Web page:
BLOOMINGTON — Instead of giving money to panhandlers on the street, downtown Bloomington merchants are urging people to place that change in collection boxes at their businesses.
It's part of the Change to Make a Change initiative that came out of several community discussions after a May incident when someone poured tar on a downtown bench frequented by a homeless man.
"It was kind of the eye-opening moment that woke us all up to the fact that we all share this world together and that this city center belongs to all us and what we can be doing in positive ways to make a difference," said Tricia Stiller, who served as Downtown Bloomington Association executive director before recently becoming the city's downtown development division manager.
"I don't know who did that. No one approved of that, and I don't want this to turn into 'downtown hates the homeless' because that's really not what it was," said downtown business and property owner Doug DeLong.
"I do think it was maybe a turning point where people realized that it's easy to say, 'Boy, I wish we could get rid of this problem,' but treating people like that is not the way we wanted to do it."
"We just wanted to do something about people aggressively panhandling," DeLong added.
Stiller anticipates the program will be up and running by the first of the year, if not sooner.
"This is a proactive campaign to address panhandling in our community," she said. "This is one step in an ongoing conversation to ease the discomfort of life difficulties such as homelessness."
"This is a collaborative effort," she added. "Our downtown merchants want to provide their patrons an opportunity to be helpful in a way that is positive ... rather than responding to someone who perhaps might approach you in the street."
Donations to the Change to Make a Change campaign will be distributed among local service providers "who are already in the trenches doing such good work," said Stiller.
They include PATH and the Salvation Army.
"We're excited for this partnership and we like to to see them being proactive," said Angie Bubon, development director for Salvation Army of McLean County that operates a homeless shelter in the downtown area.
"Not only is it an opportunity for fundraising, but it's also an opportunity for education and advocacy," she added.
After the bench incident, an initial group of five or six merchants grew over several meetings to between 20 and 30 downtown property owners, business owners, retailers and residents.
"It was a learning process for us," said DeLong. "This has been an ongoing issue with the downtown and no one knew what to do. We researched this and found that while there used to be laws against panhandling, most of them have been struck down (by the courts) because they are unconstitutional. You, as a U.S. citizen, have the right to ask another citizen for help."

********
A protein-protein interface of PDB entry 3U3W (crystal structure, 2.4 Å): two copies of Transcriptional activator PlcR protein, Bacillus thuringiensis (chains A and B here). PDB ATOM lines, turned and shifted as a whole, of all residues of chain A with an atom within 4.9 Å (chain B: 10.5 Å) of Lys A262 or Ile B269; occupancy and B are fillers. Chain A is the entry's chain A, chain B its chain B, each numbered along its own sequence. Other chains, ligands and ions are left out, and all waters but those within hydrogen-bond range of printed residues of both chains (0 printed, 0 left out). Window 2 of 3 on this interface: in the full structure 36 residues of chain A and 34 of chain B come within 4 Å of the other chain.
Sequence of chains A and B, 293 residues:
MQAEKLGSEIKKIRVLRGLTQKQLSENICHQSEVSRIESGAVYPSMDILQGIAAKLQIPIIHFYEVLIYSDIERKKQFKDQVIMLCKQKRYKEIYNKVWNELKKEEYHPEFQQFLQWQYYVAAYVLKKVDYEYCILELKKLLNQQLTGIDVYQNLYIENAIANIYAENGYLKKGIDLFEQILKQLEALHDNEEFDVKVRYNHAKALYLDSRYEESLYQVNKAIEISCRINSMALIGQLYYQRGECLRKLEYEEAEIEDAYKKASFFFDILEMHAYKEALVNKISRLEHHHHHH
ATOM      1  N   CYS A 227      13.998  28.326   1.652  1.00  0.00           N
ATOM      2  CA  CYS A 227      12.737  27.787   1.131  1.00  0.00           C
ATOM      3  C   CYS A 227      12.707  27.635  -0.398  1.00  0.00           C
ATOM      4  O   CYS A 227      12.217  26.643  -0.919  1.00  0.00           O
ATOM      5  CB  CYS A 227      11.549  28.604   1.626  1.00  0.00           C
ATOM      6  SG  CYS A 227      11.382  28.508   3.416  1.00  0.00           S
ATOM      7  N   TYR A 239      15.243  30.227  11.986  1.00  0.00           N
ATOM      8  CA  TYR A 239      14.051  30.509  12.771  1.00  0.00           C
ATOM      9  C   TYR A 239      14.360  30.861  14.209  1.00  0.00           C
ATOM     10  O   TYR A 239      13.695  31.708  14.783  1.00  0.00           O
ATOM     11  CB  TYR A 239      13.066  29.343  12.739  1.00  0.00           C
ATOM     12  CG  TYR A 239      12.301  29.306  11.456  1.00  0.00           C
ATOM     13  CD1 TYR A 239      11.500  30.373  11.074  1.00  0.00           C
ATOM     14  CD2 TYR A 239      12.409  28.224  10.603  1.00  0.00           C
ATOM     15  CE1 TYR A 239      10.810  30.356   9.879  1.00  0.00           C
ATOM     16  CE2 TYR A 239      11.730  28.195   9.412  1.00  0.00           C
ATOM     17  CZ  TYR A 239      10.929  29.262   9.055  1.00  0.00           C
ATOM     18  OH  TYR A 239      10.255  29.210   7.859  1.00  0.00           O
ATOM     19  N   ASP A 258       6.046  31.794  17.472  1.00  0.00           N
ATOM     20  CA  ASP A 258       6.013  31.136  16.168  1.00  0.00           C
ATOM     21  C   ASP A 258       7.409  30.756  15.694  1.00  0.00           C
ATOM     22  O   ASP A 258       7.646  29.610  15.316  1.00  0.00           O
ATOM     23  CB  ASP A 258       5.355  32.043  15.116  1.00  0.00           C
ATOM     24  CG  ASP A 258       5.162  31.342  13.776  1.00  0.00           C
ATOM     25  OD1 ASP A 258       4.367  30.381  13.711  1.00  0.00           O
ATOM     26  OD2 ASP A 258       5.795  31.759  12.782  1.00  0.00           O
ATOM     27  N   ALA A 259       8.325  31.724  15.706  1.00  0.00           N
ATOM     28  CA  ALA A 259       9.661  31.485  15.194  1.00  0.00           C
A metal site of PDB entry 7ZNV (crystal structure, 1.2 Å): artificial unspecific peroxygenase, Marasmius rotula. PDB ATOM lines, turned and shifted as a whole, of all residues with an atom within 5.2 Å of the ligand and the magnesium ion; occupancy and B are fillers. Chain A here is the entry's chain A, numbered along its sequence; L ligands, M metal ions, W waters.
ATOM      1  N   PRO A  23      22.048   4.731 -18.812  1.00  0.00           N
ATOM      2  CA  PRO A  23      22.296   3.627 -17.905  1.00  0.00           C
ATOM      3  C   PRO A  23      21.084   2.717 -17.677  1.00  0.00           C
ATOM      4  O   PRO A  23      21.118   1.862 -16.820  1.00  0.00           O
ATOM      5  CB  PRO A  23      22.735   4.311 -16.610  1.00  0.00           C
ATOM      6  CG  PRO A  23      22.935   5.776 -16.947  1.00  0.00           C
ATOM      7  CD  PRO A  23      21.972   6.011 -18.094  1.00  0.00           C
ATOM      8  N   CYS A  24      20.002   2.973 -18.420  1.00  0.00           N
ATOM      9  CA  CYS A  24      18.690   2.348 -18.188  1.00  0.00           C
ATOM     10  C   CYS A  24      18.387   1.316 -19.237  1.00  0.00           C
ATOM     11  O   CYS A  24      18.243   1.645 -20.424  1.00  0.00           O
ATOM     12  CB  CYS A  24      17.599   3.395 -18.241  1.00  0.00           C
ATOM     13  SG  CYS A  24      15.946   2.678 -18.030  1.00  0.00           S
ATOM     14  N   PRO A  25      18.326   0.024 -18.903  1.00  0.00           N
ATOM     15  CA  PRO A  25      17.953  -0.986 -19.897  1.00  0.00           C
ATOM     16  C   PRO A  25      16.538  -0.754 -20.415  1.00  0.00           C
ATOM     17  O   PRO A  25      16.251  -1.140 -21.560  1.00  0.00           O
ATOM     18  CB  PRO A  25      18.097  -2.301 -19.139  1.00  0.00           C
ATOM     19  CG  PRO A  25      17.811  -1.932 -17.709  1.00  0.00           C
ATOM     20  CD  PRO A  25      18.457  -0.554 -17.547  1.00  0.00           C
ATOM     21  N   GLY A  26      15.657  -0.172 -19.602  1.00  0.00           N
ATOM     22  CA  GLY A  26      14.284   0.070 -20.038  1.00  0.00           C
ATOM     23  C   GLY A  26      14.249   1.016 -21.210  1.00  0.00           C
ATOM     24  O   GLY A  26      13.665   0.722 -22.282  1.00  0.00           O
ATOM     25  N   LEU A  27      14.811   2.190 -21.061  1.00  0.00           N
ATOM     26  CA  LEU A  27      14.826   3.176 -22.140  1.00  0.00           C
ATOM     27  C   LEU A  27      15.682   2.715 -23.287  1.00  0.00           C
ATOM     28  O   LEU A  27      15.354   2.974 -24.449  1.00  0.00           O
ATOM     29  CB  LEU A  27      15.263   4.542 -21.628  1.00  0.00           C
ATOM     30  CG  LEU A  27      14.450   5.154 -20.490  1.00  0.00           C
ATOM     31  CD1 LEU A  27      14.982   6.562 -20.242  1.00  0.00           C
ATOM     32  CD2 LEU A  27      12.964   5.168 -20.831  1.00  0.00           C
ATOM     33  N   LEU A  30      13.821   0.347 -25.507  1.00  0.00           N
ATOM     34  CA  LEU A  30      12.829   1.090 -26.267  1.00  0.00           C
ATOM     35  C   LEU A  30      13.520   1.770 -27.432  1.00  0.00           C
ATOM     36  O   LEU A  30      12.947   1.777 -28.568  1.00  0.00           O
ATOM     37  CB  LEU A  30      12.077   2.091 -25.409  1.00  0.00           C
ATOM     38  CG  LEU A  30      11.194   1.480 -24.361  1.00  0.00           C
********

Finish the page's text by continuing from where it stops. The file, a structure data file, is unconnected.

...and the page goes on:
The Change to Make a Change idea came about through learning that other cities are using the concept to address panhandling, he added.
"All of us are a little uncomfortable when someone asks us for money. We don't know whether to give them the money. We don't know if we are enabling them or whatever," said DeLong.
"So the idea was that by giving money to a group we know, it is going to help them. We can still give money, but we aren't increasing the problem of panhandling by just encouraging it basically with giving people a dollar or two every time we see them."
In addition to participating in community dialogues, DeLong, a graphic designer, put together materials, including a brochure to be given to the homeless with information about where they can obtain services to get help.
He also designed a logo for stickers that participating merchants will place on their windows, denoting they are locations where donations can be made.
"These funds can help us make sure that we don't have to cut services," said Bubon. "We are not just a place for (the homeless) to stay. We are a place for them to get help and support in job training, and we help them find housing. By donating to this campaign, you will be donating to those efforts."
The Salvation Army Safe Harbor shelter, at 601 W. Washington St., can house up to 40 men and 18 women. In the winter, spaces in the building are converted into additional warming centers to provide beds for up to 80 people.
Home Sweet Home Ministries, which is nearby but not downtown, also provides housing and services to the homeless.